The Blackwell Epiphany – What We Think:
While another of our reviewers covered The Blackwell Deception (link to our review), a previous chapter in the Blackwell saga, the Blackwell Epiphany is the first that I’ve played. Wadjet Eye claims that the final chapter can be played as a standalone adventure. I’m pleased to report that although some references to past chapters went over my head, it never derailed from the experience.
In fact, The Blackwell Epiphany is a true standout in the point and click adventures genre. The gripping supernatural thriller skillfully delivers an intelligent story that is touching and compelling, even to players new to the realm of the titular character.
Once More, With Spirit
The game begins with Rosa Blackwell standing on a dark downtown street corner, sipping away on a coffee. A freak blizzard has kept most folks confined to their homes. Accompanying Rosa is Joey Mallone, a deceased mobster who works alongside Rosa, as he has alongside women from many generations of the Blackwell lineage. Rosa, like her forbears, is able to see and speak with spirits, so no one else is aware of Joey’s presence. Together, the duo tracks down wayward spirits, convinces them of their passing, and guides them on their way to the next world.
The pair get a phone call from a police contact who provides them with information about a potential lost soul. As Rosa’s work takes place outside the realm of rational thinkers, she and her connection must conduct business on the down-low. Rosa gets results, but her methods have earned her a few enemies.
After a suitable introductory stage, in which the game’s puzzle solving mechanics are taken through their paces, a seemingly random gunman appears. He fires past Rosa, killing another man on the street. His soul emerges, but as Joey is preparing to help him find his way to the other side, he begins to scream horrifically. The duo watch helplessly as the soul is torn apart.
As evidence about the murdered man surfaces, it becomes clear that more souls face a similar fate. Ultimately, the destiny of thousands of beings, both living and dead, hang in the balance. Rosa and Joey’s latest mission will also prove to be their most vital.
Duo Do Not (There Is No Try)
The series gives a welcome twist to puzzle solving by requiring Rosa and Joey to work together to unravel the correct path. Joey’s presence comes in handy when it comes to locked doors, as he can pass right through them, provided Rosa is within a certain range. Once inside, he can really only run recon: his less-than-corporeal form prevents him from manipulating most physical objects, though some lighter ones can be moved if Joey blows on them.
Rosa carries the team’s inventory, and is able to communicate with living witnesses. She can also use her phone to compare clues and talking points to uncover connections and new potential clues. Only by properly addressing situations from both perspectives can you proceed to the next ordeal. Some of the puzzles may have you scratching your head even after you’ve solved them, but for the most part, the logic is solid and straightforward.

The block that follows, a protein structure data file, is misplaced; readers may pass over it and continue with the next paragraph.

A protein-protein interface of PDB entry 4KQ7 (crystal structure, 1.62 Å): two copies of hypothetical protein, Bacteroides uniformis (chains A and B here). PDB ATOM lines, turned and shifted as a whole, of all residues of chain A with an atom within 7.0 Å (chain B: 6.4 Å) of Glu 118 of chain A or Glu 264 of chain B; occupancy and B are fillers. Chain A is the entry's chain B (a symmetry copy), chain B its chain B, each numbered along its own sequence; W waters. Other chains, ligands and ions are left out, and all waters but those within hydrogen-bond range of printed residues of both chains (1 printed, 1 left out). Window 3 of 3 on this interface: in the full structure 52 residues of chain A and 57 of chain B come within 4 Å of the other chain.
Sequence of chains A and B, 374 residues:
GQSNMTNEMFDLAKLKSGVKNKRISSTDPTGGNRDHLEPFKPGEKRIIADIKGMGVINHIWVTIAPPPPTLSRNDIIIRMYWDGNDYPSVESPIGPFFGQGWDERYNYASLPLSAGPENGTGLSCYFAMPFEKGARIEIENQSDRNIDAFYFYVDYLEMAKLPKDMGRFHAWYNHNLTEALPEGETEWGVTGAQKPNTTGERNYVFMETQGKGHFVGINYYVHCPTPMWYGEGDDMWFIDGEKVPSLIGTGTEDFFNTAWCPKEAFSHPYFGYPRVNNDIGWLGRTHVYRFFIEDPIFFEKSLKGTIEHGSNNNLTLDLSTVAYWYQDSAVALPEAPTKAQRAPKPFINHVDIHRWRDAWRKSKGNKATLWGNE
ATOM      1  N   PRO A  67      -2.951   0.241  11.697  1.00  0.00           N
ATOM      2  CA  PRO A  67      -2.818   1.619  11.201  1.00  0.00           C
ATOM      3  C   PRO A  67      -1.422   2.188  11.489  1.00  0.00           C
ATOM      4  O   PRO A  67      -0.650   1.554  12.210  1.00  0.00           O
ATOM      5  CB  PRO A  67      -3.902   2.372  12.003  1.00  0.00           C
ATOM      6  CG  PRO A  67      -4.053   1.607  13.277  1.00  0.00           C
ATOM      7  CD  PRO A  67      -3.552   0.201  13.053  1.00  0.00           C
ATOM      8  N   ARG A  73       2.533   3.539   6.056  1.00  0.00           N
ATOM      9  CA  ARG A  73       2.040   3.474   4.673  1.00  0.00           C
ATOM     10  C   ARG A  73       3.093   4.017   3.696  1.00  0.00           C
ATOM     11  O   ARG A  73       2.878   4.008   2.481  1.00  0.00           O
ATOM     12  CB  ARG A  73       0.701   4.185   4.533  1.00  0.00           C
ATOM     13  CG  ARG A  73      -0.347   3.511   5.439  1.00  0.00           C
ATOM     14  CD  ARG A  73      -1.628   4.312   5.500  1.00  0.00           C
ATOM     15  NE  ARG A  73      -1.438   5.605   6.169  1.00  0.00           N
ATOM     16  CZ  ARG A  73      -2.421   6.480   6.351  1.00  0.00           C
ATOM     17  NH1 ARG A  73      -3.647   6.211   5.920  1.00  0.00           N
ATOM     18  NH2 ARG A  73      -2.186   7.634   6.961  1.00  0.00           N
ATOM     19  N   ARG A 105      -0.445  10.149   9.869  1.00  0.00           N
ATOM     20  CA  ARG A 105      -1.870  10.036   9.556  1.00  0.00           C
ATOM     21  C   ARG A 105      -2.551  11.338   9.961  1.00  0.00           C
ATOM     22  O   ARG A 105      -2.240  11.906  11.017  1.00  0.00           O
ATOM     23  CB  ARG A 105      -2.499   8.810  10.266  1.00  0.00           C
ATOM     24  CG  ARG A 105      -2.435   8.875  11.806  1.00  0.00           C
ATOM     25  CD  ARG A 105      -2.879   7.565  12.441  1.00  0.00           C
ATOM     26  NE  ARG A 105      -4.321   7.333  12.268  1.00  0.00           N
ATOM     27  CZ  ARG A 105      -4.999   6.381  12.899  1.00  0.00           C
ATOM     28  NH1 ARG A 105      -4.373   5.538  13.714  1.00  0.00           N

It’s All A Blur
As with the preceding chapters, don’t expect any high res textures in Blackwell Epiphany. The resolution is a scant 640 X 480, with no options to increase the pixel count. Regardless, the art design is vibrant enough to make maximum use of the screen density, resulting in a visual experience reminiscent of Sierra On-Line’s Gabriel Knight: Sins of the Father. Dialogue sequences are handled by having the speaking character’s bust appear next to the text, and a variety of emotions are conveyed by each to suit the script.
The swarthy jazz soundtrack creates a sensation not unlike how Joey Mallone must feel: slightly floating and constantly bobbing up and down in place. The near-vacant city seems to slowly breathe in and out as the music plays.
Dying is Easy. Acting Like You’re Already Dead is Hard
There isn’t a weak link in the voice cast. Each of the numerous characters delivers all lines with genuine passion, and it tightens the effectiveness of the overall narrative. There are moments when the interactions between characters elevate this into the realm of high drama. Without spoiling any plot details, I’ll say that the final lines in the story are made all the more memorable by the subtle and organic vocal delivery.
My one complaint with the voice work: it would be nice to have some variety in “failed attempt” responses, especially when employing Joey’s limited range of tactics. Hearing him repeat “I’m not going to blow on everything I see” in the exact same tone of voice got old, and fast.
Truly an Epiphany
Wadjet Eye are to be applauded for the conclusion to the Blackwell saga. Even though I had no prior experience with the games, I was gripped totally by the plight of Rosa, Joey, and the unfortunate souls caught up in this chilling jaunt between this world and the realm that awaits. While headier narratives can certainly be found, this tale is delivered with a level of skill and delicacy that place it head and shoulders above most other titles in the point and click genre.
By the conclusion of the story, I was determined to play the original four games. This is partly because I now want to know the lore that brought Rosa and Joey to this conclusion, and also because I find that I really want to spend more time entrenched in the mythos of this masterful supernatural thriller.
If you crave a great mystery bursting with heartache and horror, look no further.
Watch the launch trailer for The Blackwell Epiphany: